For better or worse, or for simply what it’s worth, I just don’t really view my body, or anyone else’s, as sacred. My body is a body. I value it and nourish it and take care of it. Just as I value other people’s bodies. But I don’t see them as shameful or dirty. And so I don’t expect to be paid simply for getting naked. I understand, however, that that is precisely why I am getting paid: because I am getting naked and because it is a taboo and socially unacceptable form of work, there aren’t as many people willing to do it. So I can reap the benefits of a larger societal issue with slut-shaming and sex negativity.

Ideally, I think sex work, including stripping, would get paid wages comparable to other high-end service industry work. There were would be hourly wages, benefits, sick days, etc. And these wages might (and probably would) still be higher because of the high value of the work involved. But it is fascinating to me that high pay is expected purely because of the fact that there is a naked pussy, versus the fact that the work is taboo and doesn’t provide hourly wages or other benefits given to employees.

Happy Birthday to J!

Happy Birthday to a sexy, funny, intelligent, thoughtful, amazing, communicative, compassionate, inquisitive, adventurous, and all-around rockin’ individual and partner!
I hope that this year is even more wonderful than your previous years! And I am so excited to be sharing it with you 😀
Here’s to some fabulous sexy time to celebrate!
Love, K

Dreams & Implications

All of my sexual dreams from the past couple of weeks include women. There is my good friend dressed in a hot garter set, ordering me around, not letting me come until she says so. There’s another one I can’t quite remember. It’s too fuzzy. (Darn!) And then one with a woman I just met, who I don’t feel attracted to when I see her, but in the dream it was really fun and sexy. We wrestled on the floor, laughing and grinding. It was hot.

I have been so into ladies and lady sex. My desire for emotional and physical intimacy with women is back.

I lost my romantic inclinations toward women for a couple months. But in the past month or so, they have come roaring back to life. Why? I don’t really know. Maybe because I have finally shaken off the last vestiges of the summer drama and my heart is ready again to trust women and to be with them. Whatever the reason, I take my sexy lady dreams to be an indication that my subconscious is diggin’ the lady vibe again. Which makes me really happy. And horny.

Also, I had a pretty phenomenal dream in which I tell my parents that I am dancing. In my dream, my mom takes it pretty well. She is concerned, but she receives it well, without judgement or blame or guilt or shaming. And my conversation I have had with her since my dream, I have this state of mind that she already knows and I feel so much more comfortable talking about other things and not stressing out about the fact that she doesn’t know that I dance. It’s quite nice to have that kind of release and resolution, even if it wasn’t “real” (it was still real for me even though it didn’t actually involve my mom).

Bam! 😀

Follow-Up Post: Polyamory Identity/Orientation

Dan Savage posted this today:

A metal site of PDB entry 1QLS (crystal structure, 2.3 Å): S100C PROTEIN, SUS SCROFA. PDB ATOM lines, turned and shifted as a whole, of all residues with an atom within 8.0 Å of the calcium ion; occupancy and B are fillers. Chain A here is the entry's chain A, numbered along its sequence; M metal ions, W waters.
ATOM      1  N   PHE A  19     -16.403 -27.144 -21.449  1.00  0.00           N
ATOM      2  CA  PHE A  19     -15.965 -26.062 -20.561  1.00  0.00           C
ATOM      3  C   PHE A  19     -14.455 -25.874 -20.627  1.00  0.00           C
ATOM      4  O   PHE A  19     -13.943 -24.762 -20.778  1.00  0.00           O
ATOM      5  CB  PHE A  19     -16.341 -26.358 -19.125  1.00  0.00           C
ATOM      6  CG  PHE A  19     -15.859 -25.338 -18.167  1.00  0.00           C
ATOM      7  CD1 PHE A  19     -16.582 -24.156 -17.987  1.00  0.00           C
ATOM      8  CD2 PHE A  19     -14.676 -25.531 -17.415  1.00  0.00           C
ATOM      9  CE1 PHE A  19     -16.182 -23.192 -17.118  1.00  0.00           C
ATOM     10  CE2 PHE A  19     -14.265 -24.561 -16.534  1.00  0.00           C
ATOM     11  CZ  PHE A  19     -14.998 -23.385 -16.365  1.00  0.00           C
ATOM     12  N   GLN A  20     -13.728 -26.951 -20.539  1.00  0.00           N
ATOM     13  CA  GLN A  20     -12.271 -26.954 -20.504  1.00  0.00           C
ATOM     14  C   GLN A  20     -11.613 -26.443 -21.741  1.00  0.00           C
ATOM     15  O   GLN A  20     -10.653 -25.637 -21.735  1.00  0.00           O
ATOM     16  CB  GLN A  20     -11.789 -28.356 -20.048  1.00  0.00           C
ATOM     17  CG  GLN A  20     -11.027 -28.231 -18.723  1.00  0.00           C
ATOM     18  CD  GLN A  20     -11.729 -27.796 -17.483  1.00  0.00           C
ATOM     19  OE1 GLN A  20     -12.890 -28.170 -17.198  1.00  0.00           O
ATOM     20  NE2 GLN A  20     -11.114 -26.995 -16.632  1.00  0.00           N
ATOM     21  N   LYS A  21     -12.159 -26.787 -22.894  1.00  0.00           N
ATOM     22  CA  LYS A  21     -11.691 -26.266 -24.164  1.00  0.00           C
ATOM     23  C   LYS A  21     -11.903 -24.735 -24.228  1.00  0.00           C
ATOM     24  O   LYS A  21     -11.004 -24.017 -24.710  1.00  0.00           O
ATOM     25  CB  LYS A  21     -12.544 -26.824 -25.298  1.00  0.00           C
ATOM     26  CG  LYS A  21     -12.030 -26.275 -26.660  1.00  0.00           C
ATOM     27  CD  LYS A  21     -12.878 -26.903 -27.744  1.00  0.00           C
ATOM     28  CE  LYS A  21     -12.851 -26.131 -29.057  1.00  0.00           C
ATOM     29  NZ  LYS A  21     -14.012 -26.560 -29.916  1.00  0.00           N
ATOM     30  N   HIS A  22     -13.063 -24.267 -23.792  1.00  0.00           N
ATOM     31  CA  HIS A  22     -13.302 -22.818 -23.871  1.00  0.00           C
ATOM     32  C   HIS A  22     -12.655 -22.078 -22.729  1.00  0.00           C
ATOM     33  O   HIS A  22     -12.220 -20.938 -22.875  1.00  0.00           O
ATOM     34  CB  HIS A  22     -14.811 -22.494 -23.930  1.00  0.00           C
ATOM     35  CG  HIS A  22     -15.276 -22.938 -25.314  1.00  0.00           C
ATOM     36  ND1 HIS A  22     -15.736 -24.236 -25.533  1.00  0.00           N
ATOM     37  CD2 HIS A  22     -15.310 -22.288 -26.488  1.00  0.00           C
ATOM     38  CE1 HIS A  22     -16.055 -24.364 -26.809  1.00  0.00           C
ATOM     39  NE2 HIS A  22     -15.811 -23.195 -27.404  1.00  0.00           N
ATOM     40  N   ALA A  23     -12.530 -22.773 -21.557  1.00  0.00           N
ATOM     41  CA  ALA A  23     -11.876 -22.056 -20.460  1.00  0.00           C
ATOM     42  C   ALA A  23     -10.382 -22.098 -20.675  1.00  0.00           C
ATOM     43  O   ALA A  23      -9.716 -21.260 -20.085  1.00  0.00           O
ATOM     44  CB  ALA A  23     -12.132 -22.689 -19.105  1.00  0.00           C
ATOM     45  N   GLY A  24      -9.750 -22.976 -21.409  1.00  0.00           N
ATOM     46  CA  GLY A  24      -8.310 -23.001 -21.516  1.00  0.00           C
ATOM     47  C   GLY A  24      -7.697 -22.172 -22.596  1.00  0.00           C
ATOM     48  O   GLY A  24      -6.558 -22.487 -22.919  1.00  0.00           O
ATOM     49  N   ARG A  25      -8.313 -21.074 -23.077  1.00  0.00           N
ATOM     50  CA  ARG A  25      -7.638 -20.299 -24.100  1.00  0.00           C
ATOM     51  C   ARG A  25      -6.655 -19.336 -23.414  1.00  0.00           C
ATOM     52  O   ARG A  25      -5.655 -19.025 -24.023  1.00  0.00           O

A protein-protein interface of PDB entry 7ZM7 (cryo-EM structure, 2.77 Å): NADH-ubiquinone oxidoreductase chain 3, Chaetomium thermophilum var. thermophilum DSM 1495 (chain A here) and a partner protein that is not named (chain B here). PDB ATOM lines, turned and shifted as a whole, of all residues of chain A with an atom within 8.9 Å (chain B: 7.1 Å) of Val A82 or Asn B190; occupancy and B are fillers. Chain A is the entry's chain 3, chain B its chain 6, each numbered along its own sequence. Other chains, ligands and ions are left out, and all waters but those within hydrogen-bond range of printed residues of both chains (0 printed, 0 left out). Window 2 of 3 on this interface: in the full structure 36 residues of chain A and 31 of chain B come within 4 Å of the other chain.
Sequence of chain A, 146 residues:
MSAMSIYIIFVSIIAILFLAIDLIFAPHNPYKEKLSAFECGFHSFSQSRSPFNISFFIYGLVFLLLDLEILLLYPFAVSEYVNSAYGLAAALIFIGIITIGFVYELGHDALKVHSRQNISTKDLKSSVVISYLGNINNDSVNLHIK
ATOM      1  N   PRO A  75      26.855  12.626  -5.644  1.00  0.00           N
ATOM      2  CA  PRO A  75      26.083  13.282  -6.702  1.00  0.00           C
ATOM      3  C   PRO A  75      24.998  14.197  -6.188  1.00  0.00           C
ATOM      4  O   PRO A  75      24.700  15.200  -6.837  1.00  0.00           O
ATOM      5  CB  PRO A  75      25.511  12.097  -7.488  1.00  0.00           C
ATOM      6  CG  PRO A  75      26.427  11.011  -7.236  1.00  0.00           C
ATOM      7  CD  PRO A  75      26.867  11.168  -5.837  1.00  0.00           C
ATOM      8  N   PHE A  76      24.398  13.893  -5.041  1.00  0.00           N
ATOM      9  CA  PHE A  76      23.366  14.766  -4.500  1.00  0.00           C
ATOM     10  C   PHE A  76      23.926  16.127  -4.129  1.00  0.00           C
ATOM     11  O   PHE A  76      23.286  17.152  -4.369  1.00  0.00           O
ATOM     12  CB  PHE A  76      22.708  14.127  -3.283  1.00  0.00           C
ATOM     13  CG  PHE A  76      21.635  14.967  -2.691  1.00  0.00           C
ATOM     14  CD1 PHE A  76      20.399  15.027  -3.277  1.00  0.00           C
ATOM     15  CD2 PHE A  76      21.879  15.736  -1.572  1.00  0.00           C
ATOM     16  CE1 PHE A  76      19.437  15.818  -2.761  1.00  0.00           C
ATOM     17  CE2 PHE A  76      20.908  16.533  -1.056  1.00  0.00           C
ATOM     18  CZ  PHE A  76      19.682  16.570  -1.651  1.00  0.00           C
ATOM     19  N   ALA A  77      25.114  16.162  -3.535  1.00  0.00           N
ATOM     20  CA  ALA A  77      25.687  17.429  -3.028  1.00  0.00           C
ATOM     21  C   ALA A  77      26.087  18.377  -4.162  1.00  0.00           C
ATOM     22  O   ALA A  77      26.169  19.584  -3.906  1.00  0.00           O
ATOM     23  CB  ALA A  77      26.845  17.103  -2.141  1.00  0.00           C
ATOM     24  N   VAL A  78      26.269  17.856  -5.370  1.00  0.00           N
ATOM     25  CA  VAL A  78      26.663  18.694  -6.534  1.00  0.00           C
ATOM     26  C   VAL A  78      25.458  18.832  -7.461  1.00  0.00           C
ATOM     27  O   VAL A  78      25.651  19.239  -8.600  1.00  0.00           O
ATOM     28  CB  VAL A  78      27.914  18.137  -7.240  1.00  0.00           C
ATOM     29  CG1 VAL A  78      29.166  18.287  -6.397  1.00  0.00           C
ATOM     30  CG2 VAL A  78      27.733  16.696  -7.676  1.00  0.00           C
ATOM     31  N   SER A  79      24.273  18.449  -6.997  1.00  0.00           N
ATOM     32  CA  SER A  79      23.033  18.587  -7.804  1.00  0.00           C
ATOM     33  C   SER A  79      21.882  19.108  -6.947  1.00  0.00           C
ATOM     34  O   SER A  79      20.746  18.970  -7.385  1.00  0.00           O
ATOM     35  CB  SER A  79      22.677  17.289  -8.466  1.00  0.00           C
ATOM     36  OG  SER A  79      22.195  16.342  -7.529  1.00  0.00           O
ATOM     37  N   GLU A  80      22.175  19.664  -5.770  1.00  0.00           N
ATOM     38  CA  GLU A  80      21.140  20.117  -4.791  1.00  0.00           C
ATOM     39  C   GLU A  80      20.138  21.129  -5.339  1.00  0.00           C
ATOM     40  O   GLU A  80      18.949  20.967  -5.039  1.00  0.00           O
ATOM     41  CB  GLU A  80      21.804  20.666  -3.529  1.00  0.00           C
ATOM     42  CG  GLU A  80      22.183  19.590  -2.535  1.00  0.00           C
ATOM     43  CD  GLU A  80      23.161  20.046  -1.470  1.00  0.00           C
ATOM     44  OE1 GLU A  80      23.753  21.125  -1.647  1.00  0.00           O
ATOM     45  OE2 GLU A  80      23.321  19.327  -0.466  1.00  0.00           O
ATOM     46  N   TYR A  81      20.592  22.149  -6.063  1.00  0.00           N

Is Polyamory a Sexual Orientation?

Posted by on Mon, Nov 26, 2012 at 10:23 AM

I said “no” in last week’s Savage Love, kicking off a shitstorm in the comments thread, in my e-mail inbox, and here and there on the interwebs. (Even the right-wing nutjobs have taken notice.) At least one poly person agrees with me:

There are a few problems with describing polyamory as a sexual orientation. The first of which is that polyamory is not sexual. Polyamory is about relationships, honesty, and intimacy. Look back at the definitions given by Loving More. Not a single one mentions sex. Calling polyamory a sexual orientation is a joke.
Secondly, polyamory is not an orientation. Polyamory is not a physical desire or a feeling. While there is not complete agreement on what polyamory is, there is clear agreement about it isn’t. And it isn’t just an attraction to multiple people. As Shaun pointed out, if you define polyamory as a feeling or an inclination, then half of the country is polyamorous, which is an absurd result. Almost everyone feels attraction for multiple people at the same time. This does not make them polyamorous.
A third problem with describing poly as a sexual orientation is that being poly is nothing like being GLB. Being GLB is about the type of person to whom you are sexually attracted. Being polyamorous is about the amount of people you love. Describing polyamory as a sexual orientation suggests a false equivalence between the groups, and seems like an attempt to coopt the sympathy that the GLBT community has built up.

I’m hearing from lots of poly folks who disagree. I’m going to let them have their say in next week’s Savage Love.

Thank you, Dan, for giving J and I a voice in the camp that disagrees with your view. 

A big thing that I find issue with here is that polyamory, to me, is not a sexual orientation, but rather, a relationship orientation to have Dan continuing to describe it as a “sexual orientation” is a tad annoying for me. An individual can “orient” poly and, for whatever reason (by choice or circumstance), have one partner. I really appreciate Anita Wagner Illig’s comment from Dan’s post. A lot of what she wrote resonates with my own perspectives, and I find her explanation quite articulate: 

Dan, thanks for being open to all the feedback, including my own, and thanks for giving our community the opportunity to address this question in your next column.